Ocean View Cemetery

Astoria has hired a consulting firm to develop a master plan for Ocean View Cemetery in Warrenton.

Development of a master plan for Astoria’s Ocean View Cemetery took another step forward Monday.

The City Council unanimously approved a bid from Lees and Associates at just under $88,000 to create a facilities master plan for the 70-acre property in Warrenton.

Astoria owns and maintains the cemetery, but it is used by the entire county for burial services.

In recent years, families of loved ones buried at the cemetery and city leaders in Warrenton were especially critical of how the grounds were being kept.

The Astoria Parks and Recreation Department has since dedicated a part-time seasonal worker to grounds maintenance to address the concerns, a move Tim Williams, the parks director, said has significantly reduced the number of complaints.

Astoria city leaders hope a master plan for the cemetery will help enhance the site and explore how the property can generate revenue to be more self-sustaining.

Williams sent notices of a request for proposals to five cemetery planning firms, three of which responded with bids. The bids ranged widely, with the highest bid from Cemetery Resources Planning Alliance at $187,000 and the lowest bid from L.F. Sloane Consulting Group at $39,000.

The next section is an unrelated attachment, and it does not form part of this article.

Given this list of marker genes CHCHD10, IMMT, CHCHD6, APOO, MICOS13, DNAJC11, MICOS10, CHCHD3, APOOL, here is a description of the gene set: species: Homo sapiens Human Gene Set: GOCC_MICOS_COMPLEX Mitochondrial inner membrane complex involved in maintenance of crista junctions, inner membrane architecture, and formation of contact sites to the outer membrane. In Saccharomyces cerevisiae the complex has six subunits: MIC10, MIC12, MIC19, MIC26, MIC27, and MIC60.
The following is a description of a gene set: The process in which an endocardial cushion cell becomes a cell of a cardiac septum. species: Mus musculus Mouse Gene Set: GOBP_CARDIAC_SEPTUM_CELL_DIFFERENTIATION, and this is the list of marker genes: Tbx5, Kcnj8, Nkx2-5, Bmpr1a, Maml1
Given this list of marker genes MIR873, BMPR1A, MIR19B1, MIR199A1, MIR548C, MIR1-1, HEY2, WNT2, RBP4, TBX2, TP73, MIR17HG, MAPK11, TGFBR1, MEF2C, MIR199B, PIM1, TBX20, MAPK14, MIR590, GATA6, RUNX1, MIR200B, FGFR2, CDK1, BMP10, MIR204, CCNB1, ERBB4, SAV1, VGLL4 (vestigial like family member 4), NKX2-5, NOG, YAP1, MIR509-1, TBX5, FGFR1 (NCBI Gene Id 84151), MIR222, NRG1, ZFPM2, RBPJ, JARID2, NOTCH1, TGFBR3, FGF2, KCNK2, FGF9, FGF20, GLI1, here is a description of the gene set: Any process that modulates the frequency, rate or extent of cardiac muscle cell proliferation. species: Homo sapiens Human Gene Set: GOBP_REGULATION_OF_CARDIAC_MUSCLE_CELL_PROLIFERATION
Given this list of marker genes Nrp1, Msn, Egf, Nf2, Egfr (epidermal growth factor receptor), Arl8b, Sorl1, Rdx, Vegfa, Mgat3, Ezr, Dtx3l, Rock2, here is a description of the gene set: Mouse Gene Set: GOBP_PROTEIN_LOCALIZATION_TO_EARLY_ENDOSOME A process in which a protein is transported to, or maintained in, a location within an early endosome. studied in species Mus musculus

In a memo to the City Council, Williams recommended the group that submitted a bid in the middle: Lees and Associates at just under $88,000.

City Councilor Joan Herman had some concerns about cost and asked Williams about the wide range between the different bids.

“It’s hard to have that barometer,” he replied. “Sometimes firms just put in a strong high bid just to see if they can get it and then there’s others that just don’t have the resources or qualifications to produce a master plan that we would like here.”

“And you feel like the Lees and Associates bid though … is reasonable for the work scope?” Herman asked.

“I believe so, yes,” Williams said.

Williams anticipated spending between $50,000 and $100,000 on a master plan process.

Lees and Associates’s proposal includes site visits and city staff and stakeholder workshops this summer with the goal of presenting a draft master plan for public comment by the end of September. A final master plan could be in front of the City Council by late November.

Katie Frankowicz is a reporter for The Astorian. Contact her at 971-704-1723 or kfrankowicz@dailyastorian.com.

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